The notebooks weigh as little as 1.9 pounds, are 0.77 of an inch thick, sport up to 12.5 hours of battery life, and run Windows.
Toshiba plans to launch this month a line of notebook PCs that weigh as little as 1.9 pounds, are 0.77 of an inch thick, and sport up to 12.5 hours of battery life.
The Japanese computer maker plans to release the slim, light notebook June 22 in Japan, and in the United States and other countries soon afterwards. The new product will be sold as the Dynabook SS RX Series in Japan, and the Portege R500 Series in overseas markets.
Models that ship with a 64-Gbyte flash drive weigh less than two pounds, while systems with a 120-Gbyte hard drive weigh 2.4 pounds. Other than the weight, the models have the same form factor, and both boast up to 12.5 hours of battery life.
The series includes a 12-inch LED screen with a backlight that can be turned off and on for better viewing outdoors and indoors, respectively. The machines, which are powered by an Intel Coreaa 2 Duo processor with a clock speed of 1.06 GHz, also have a rewritable DVD disk drive that's 0.28 of an inch thick.
The notebooks can withstand a fall of as much as 29.5 inches, and are resistant to accidental spills, which means the user has time to save data and shut off the machine after spilling water, coffee, or soda, Toshiba said.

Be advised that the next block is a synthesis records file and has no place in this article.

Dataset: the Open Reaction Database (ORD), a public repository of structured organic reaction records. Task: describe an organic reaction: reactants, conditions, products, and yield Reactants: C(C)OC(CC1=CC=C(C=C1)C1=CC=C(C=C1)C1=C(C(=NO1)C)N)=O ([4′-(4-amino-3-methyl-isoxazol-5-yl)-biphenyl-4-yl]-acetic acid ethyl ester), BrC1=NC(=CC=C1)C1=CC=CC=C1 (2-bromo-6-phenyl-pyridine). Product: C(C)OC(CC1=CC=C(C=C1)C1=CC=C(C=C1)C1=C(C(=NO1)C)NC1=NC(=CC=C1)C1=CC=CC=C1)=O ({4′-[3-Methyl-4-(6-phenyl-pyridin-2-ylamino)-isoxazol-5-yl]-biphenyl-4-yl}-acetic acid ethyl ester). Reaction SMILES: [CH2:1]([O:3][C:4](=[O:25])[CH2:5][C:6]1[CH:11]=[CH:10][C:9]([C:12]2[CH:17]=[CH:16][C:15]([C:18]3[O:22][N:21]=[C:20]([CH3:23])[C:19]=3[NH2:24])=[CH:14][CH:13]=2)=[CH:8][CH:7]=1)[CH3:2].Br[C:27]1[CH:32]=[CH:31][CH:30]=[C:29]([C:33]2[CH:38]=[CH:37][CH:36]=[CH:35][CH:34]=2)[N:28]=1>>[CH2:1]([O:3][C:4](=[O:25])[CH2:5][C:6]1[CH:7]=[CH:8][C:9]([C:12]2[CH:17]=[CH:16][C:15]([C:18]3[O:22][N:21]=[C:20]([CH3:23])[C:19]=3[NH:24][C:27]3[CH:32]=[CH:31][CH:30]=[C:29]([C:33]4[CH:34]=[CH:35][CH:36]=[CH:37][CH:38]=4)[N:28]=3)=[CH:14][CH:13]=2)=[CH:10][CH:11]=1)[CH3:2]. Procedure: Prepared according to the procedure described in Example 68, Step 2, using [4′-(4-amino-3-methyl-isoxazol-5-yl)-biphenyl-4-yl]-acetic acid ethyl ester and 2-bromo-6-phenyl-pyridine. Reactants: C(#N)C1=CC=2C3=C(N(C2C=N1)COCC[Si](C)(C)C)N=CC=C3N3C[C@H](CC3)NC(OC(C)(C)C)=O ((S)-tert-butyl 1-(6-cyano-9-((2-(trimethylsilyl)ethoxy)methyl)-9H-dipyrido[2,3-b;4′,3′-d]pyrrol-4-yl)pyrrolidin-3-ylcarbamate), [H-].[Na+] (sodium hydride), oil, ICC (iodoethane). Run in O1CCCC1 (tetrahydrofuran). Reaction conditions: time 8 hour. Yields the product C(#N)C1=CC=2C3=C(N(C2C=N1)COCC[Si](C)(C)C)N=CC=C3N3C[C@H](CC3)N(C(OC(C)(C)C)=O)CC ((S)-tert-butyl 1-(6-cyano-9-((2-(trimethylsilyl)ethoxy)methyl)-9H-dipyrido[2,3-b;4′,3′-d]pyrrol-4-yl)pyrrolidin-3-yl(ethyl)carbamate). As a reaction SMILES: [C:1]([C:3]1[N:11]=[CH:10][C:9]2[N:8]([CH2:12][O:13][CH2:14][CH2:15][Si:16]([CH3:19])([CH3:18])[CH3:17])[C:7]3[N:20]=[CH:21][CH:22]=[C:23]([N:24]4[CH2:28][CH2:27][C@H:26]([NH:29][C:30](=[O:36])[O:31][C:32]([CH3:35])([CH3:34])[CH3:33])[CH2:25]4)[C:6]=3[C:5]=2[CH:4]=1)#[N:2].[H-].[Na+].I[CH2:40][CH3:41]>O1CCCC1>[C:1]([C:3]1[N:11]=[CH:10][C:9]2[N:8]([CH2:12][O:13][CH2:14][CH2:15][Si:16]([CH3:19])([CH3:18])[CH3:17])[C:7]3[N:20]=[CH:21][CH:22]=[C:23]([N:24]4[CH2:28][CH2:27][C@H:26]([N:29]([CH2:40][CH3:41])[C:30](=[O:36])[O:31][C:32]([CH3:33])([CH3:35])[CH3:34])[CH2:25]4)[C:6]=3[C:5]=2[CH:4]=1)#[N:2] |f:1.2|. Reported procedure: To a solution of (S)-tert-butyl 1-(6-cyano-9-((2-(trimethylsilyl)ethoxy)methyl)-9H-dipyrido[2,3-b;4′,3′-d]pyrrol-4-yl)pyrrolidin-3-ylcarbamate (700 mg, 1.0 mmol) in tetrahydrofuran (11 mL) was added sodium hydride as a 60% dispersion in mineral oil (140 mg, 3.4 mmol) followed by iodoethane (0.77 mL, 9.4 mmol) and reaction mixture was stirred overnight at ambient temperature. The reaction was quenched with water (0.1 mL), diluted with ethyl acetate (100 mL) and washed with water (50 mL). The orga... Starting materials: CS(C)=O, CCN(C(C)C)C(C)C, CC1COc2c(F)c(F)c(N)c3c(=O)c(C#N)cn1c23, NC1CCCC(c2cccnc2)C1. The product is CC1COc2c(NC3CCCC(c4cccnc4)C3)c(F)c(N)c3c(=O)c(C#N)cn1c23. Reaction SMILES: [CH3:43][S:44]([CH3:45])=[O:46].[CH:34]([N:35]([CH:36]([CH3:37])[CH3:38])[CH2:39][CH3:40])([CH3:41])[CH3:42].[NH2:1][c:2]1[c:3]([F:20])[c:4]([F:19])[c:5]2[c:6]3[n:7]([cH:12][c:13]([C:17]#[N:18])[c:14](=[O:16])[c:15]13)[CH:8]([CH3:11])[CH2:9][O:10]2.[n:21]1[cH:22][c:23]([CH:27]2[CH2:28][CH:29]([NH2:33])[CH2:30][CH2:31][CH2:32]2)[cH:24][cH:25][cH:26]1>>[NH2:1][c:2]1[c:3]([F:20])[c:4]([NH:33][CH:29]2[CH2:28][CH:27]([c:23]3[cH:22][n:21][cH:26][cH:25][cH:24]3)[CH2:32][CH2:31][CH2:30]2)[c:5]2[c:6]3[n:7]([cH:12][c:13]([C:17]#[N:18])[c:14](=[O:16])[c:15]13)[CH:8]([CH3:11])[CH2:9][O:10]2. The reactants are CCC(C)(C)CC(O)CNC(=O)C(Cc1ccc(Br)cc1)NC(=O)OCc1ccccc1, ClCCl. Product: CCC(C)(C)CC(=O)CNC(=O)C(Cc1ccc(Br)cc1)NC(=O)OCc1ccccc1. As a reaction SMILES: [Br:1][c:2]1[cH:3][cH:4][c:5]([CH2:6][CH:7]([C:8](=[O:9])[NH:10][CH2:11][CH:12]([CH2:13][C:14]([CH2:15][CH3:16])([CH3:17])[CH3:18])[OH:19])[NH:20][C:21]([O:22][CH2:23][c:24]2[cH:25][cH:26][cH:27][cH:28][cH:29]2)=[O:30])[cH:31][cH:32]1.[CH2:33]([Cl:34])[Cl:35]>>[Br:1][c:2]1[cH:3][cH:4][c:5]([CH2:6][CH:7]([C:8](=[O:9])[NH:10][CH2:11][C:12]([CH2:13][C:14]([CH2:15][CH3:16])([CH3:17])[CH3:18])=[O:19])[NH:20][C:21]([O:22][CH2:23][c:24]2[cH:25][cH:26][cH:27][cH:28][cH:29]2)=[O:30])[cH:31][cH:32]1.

While Toshiba calls them notebooks, at least one market researcher places the new product in the category of ultramobile PCs, which are smaller than laptops but larger than smartphones, and are good alternatives on short business trips to heavier notebooks. William A. Peters Jr., analyst for Technology Business Research (TBR), said in e-mailed comments that Toshiba's new line is similar to recently previewed or introduced products from Palm, Samsung, Sony, Nokia, HTC, and Fujitsu.
Toshiba's offering has an early advantage over many of the other products by running Windows, which means users can run Microsoft Office, Peters said. Palm, for example, uses Linux in its Foleo device, which means compatibility issues are likely to arise in trying to view Office files.
Rivals, however, are expected to catch up soon with second- and third-generation products. "TBR believes the deciding factor will be cost," Peters said. "With the Portege R500's low end costing $1,999, TBR expects Toshiba to increase offerings, or significantly lower price to compete with its much less costly rivals in the UMPC market." Foleo, for example, sells for $599.
Ultramobile PCs are expected to become the next big thing in the computer industry over the next couple of years. Intel, for example, is gearing up with processors suited for a variety of devices that offer a limited number of features in exchange for easy portability.
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